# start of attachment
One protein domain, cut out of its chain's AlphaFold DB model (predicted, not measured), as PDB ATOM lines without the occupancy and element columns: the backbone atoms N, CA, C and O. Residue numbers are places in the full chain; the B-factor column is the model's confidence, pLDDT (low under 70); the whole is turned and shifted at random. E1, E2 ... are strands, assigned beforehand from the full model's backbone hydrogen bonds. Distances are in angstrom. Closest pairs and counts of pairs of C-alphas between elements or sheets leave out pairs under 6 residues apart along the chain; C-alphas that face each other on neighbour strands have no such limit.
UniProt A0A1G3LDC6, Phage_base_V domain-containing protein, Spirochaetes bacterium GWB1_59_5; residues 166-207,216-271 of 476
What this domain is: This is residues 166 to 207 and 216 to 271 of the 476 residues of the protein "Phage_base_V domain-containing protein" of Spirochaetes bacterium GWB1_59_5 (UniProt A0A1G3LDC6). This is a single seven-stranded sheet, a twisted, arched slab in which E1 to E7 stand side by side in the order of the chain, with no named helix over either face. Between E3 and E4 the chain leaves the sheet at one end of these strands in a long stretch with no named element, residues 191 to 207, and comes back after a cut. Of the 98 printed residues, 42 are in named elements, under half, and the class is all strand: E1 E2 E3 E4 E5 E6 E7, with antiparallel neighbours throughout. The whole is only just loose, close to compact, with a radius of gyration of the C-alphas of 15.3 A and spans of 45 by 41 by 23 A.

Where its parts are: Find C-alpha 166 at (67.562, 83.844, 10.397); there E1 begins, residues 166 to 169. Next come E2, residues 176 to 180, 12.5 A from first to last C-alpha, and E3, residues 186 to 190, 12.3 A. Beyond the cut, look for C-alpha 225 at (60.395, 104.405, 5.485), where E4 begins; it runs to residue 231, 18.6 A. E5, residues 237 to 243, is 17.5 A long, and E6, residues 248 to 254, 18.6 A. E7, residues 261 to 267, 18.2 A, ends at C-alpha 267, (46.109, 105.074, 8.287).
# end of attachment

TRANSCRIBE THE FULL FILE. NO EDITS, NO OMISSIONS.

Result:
One protein domain, cut out of its chain's AlphaFold DB model (predicted, not measured), as PDB ATOM lines without the occupancy and element columns: the backbone atoms N, CA, C and O. Residue numbers are places in the full chain; the B-factor column is the model's confidence, pLDDT (low under 70); the whole is turned and shifted at random. E1, E2 ... are strands, assigned beforehand from the full model's backbone hydrogen bonds. Distances are in angstrom. Closest pairs and counts of pairs of C-alphas between elements or sheets leave out pairs under 6 residues apart along the chain; C-alphas that face each other on neighbour strands have no such limit.
UniProt A0A1G3LDC6, Phage_base_V domain-containing protein, Spirochaetes bacterium GWB1_59_5; residues 166-207,216-271 of 476
What this domain is: This is residues 166 to 207 and 216 to 271 of the 476 residues of the protein "Phage_base_V domain-containing protein" of Spirochaetes bacterium GWB1_59_5 (UniProt A0A1G3LDC6). This is a single seven-stranded sheet, a twisted, arched slab in which E1 to E7 stand side by side in the order of the chain, with no named helix over either face. Between E3 and E4 the chain leaves the sheet at one end of these strands in a long stretch with no named element, residues 191 to 207, and comes back after a cut. Of the 98 printed residues, 42 are in named elements, under half, and the class is all strand: E1 E2 E3 E4 E5 E6 E7, with antiparallel neighbours throughout. The whole is only just loose, close to compact, with a radius of gyration of the C-alphas of 15.3 A and spans of 45 by 41 by 23 A.

Where its parts are: Find C-alpha 166 at (67.562, 83.844, 10.397); there E1 begins, residues 166 to 169. Next come E2, residues 176 to 180, 12.5 A from first to last C-alpha, and E3, residues 186 to 190, 12.3 A. Beyond the cut, look for C-alpha 225 at (60.395, 104.405, 5.485), where E4 begins; it runs to residue 231, 18.6 A. E5, residues 237 to 243, is 17.5 A long, and E6, residues 248 to 254, 18.6 A. E7, residues 261 to 267, 18.2 A, ends at C-alpha 267, (46.109, 105.074, 8.287).